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CB10-R.62

Contact:  Briana Kaya
Public Information Office
301-763-3030/3762 (fax)

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FOR IMMEDIATE RELEASE:  TUESDAY, SEPT. 21, 2010

Census Bureau Reports the Number of Hispanic-Owned Businesses Increases by 40 Percent in Texas

80 Percent are Business Owners of Mexican Origin

     The number of Hispanic-owned businesses in Texas rose to 447,486, a 40.1 percent increase between 2002 and 2007, the U.S. Census Bureau announced today. Sales by these businesses increased nearly 47.2 percent to $62.1 billion over the same period. Texas ranked among the top three states in the number of Hispanic-owned businesses.

     Among Hispanic-owned businesses in Texas, 56.7 percent were in five of the state's 254 counties — Harris, Bexar, Hidalgo, El Paso and Dallas. (See Table 1. [Excel]) Harris County ranked third in the nation for the number of Hispanic-owned businesses and second for business owners of Mexican origin.

     Business owners of Mexican origin accounted for 79.7 percent of all Hispanic-owned businesses in Texas.

     These data come from the Survey of Business Owners: Hispanic-Owned Businesses: 2007 and show the number of businesses, sales and receipts, number of paid employees and annual payroll. Data are presented by county and city, industry and size of business, as well as detailed Hispanic origin.

     Three counties that border Dallas County saw large percent increases in the number of Hispanic-owned businesses between 2002 and 2007 — Denton (93.9 percent), Collin (81.3 percent) and Tarrant (67.7 percent).

     Among Texas cities, Arlington (51.8 percent), Fort Worth (49.8 percent) and Austin (49.4 percent) saw large percentage increases in the number of Hispanic-owned businesses. (See Table 2. [Excel])

     Texas metropolitan areas that saw large percent increases in the number of Hispanic-owned businesses include Dallas-Fort Worth-Arlington (54.1 percent), San Antonio (50.0 percent) and Houston-Sugarland-Bayton (38.1 percent).

     Other highlights:

  • There were 41,321 Hispanic-owned businesses with paid employees in Texas in 2007, an increase of 20.1 percent compared with 2002. These businesses employed 398,152 people, a 42.1 percent increase. Payrolls at these businesses increased 61.3 percent to $10.0 billion, and receipts rose 39.3 percent to $45.9 billion.
  • The number of Hispanic businesses without paid employees increased by 42.5 percent to 406,165. Receipts for these nonemployer businesses totaled $16.2 billion, a 75.1 percent increase.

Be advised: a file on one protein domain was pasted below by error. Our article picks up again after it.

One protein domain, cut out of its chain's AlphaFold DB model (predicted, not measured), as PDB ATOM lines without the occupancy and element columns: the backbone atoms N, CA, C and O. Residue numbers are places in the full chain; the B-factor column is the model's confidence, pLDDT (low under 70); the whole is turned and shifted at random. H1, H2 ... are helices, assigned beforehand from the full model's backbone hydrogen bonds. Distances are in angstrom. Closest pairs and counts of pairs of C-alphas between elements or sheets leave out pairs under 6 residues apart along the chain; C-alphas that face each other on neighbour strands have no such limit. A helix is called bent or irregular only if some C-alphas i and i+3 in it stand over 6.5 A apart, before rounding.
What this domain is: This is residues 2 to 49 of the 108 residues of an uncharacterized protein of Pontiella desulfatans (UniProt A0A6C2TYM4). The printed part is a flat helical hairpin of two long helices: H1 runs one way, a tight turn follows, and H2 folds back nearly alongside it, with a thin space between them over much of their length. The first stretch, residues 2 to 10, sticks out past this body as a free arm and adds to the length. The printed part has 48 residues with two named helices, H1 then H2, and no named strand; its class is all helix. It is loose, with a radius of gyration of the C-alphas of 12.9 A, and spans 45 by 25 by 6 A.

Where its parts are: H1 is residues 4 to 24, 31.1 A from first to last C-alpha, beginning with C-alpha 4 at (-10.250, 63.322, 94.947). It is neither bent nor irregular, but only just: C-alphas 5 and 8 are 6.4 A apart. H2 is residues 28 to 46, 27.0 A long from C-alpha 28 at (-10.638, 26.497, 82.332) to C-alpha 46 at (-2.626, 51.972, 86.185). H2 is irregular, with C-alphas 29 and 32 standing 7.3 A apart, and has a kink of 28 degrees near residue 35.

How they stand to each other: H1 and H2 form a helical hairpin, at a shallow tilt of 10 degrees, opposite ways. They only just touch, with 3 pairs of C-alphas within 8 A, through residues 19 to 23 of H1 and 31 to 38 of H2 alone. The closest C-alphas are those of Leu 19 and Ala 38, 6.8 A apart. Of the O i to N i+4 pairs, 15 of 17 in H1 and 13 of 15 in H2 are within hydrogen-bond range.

• In 2007, there were 8,161 Hispanic-owned businesses in Texas with receipts of more than $1 million.
  • Texas had 69 Hispanic-owned businesses employing more than 500 employees.
  • Construction, wholesale trade and retail trade accounted for 49.1 percent of Hispanic-owned business revenue in Texas.
  • Texas had 356,706 businesses that were owned by people of Mexican origin. These businesses employed 327,338 people and their receipts totaled $49.1 billion.

     The Survey of Business Owners defines Hispanic-owned businesses as businesses located in the United States in which Hispanics own 51 percent or more of the equity, interest or stock in the business.

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Note: References such as “Mexican-owned,” “Puerto Rican-owned,” “Cuban-owned” and “other Hispanic- or Latino-owned” businesses refer only to businesses operating in the 50 states and the District of Columbia that self-identified 51 percent or more of their ownership in 2007 to be by individuals of Mexican, Puerto Rican, Cuban or other Hispanic or Latino origin. The Survey of Business Owners (SBO) does not distinguish between U.S. residents and nonresidents. Companies owned by foreign governments or owned by other companies, foreign or domestic are included in the category “Publicly held and other firms not classifiable by gender, ethnicity, race, and veteran status.”

The Survey of Business Owners is conducted every five years as part of the economic census. The 2007 survey collected data from a sample of more than 2.3 million businesses. The collected data in a sample survey are subject to sampling variability, as well as nonsampling errors. Sources of nonsampling errors include errors of response, nonreporting and coverage. More details concerning the SBO survey design, methodology and data limitations can be found at <http://www.census.gov/econ/sbo/methodology.html>.

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Source: U.S. Census Bureau | Public Information Office | PIO@census.gov | Last Revised: July 15, 2014